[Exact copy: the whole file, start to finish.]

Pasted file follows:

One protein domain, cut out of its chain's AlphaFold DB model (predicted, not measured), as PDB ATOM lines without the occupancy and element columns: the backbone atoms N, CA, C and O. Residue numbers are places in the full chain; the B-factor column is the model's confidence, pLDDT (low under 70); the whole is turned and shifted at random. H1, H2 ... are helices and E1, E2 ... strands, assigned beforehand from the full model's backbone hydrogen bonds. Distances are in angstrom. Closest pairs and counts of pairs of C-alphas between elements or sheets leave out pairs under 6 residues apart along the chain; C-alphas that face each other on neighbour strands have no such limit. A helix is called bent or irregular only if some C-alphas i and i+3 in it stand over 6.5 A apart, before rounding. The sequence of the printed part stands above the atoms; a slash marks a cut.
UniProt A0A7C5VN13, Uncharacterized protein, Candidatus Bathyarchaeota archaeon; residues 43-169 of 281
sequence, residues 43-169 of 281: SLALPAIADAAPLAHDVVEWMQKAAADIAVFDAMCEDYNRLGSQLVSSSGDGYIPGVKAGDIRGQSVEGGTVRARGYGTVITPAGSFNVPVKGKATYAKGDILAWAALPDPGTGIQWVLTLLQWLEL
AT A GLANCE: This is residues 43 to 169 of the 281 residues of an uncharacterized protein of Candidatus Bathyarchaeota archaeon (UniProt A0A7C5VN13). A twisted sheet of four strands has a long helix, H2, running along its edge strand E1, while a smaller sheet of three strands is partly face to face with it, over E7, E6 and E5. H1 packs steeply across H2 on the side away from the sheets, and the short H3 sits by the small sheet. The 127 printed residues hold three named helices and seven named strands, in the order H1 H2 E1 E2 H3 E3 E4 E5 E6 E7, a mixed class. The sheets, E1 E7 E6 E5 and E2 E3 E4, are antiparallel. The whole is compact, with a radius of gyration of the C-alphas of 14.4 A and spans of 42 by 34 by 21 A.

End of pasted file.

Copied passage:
One protein domain, cut out of its chain's AlphaFold DB model (predicted, not measured), as PDB ATOM lines without the occupancy and element columns: the backbone atoms N, CA, C and O. Residue numbers are places in the full chain; the B-factor column is the model's confidence, pLDDT (low under 70); the whole is turned and shifted at random. H1, H2 ... are helices and E1, E2 ... strands, assigned beforehand from the full model's backbone hydrogen bonds. Distances are in angstrom. Closest pairs and counts of pairs of C-alphas between elements or sheets leave out pairs under 6 residues apart along the chain; C-alphas that face each other on neighbour strands have no such limit. A helix is called bent or irregular only if some C-alphas i and i+3 in it stand over 6.5 A apart, before rounding. The sequence of the printed part stands above the atoms; a slash marks a cut.
UniProt A0A7C5VN13, Uncharacterized protein, Candidatus Bathyarchaeota archaeon; residues 43-169 of 281
sequence, residues 43-169 of 281: SLALPAIADAAPLAHDVVEWMQKAAADIAVFDAMCEDYNRLGSQLVSSSGDGYIPGVKAGDIRGQSVEGGTVRARGYGTVITPAGSFNVPVKGKATYAKGDILAWAALPDPGTGIQWVLTLLQWLEL
AT A GLANCE: This is residues 43 to 169 of the 281 residues of an uncharacterized protein of Candidatus Bathyarchaeota archaeon (UniProt A0A7C5VN13). A twisted sheet of four strands has a long helix, H2, running along its edge strand E1, while a smaller sheet of three strands is partly face to face with it, over E7, E6 and E5. H1 packs steeply across H2 on the side away from the sheets, and the short H3 sits by the small sheet. The 127 printed residues hold three named helices and seven named strands, in the order H1 H2 E1 E2 H3 E3 E4 E5 E6 E7, a mixed class. The sheets, E1 E7 E6 E5 and E2 E3 E4, are antiparallel. The whole is compact, with a radius of gyration of the C-alphas of 14.4 A and spans of 42 by 34 by 21 A.